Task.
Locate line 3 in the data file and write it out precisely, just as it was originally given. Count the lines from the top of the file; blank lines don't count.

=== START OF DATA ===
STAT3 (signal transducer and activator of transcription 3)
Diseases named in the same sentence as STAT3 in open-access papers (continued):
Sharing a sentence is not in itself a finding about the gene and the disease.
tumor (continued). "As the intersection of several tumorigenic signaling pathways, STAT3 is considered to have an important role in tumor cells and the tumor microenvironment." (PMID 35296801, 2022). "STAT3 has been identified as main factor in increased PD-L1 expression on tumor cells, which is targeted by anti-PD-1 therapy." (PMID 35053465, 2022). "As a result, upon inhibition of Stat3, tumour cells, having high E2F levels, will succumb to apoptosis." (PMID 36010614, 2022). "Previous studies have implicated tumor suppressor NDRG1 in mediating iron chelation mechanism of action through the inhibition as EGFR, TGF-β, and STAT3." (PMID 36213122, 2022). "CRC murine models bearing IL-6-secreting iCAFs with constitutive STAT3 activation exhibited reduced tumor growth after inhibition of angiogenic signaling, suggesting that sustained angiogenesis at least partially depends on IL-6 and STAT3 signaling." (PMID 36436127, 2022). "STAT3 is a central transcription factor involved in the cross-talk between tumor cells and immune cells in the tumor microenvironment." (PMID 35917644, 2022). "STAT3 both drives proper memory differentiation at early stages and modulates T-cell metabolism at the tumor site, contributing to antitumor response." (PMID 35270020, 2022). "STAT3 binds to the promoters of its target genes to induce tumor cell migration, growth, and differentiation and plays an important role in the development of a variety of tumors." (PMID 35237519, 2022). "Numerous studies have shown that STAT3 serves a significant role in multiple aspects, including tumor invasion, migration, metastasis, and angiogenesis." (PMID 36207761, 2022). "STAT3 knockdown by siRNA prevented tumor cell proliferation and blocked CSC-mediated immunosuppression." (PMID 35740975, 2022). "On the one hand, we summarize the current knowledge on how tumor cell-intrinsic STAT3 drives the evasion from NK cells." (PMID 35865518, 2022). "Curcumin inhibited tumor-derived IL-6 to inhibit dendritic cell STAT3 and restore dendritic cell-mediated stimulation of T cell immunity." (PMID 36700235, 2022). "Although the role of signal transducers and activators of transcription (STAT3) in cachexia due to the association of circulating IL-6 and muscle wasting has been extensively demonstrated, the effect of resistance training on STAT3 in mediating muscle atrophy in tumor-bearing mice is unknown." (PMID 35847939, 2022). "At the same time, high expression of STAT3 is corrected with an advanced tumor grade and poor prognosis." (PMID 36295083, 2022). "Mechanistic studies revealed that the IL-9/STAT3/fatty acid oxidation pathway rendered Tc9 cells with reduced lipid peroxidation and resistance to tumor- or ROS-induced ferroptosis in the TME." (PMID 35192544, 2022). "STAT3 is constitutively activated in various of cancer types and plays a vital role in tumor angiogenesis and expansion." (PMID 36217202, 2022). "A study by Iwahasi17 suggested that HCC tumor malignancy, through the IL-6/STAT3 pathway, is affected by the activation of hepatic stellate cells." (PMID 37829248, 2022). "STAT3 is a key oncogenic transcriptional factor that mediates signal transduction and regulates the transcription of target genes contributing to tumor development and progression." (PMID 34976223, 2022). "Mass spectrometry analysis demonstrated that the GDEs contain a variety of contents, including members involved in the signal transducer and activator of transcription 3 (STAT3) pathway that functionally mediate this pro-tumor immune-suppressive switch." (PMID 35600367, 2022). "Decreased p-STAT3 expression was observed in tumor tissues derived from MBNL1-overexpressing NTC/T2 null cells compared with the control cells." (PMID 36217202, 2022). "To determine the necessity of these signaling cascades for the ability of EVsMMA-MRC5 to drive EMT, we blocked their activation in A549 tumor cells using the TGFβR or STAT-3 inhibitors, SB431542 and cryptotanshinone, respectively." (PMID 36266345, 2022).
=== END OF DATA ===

Sharing a sentence is not in itself a finding about the gene and the disease.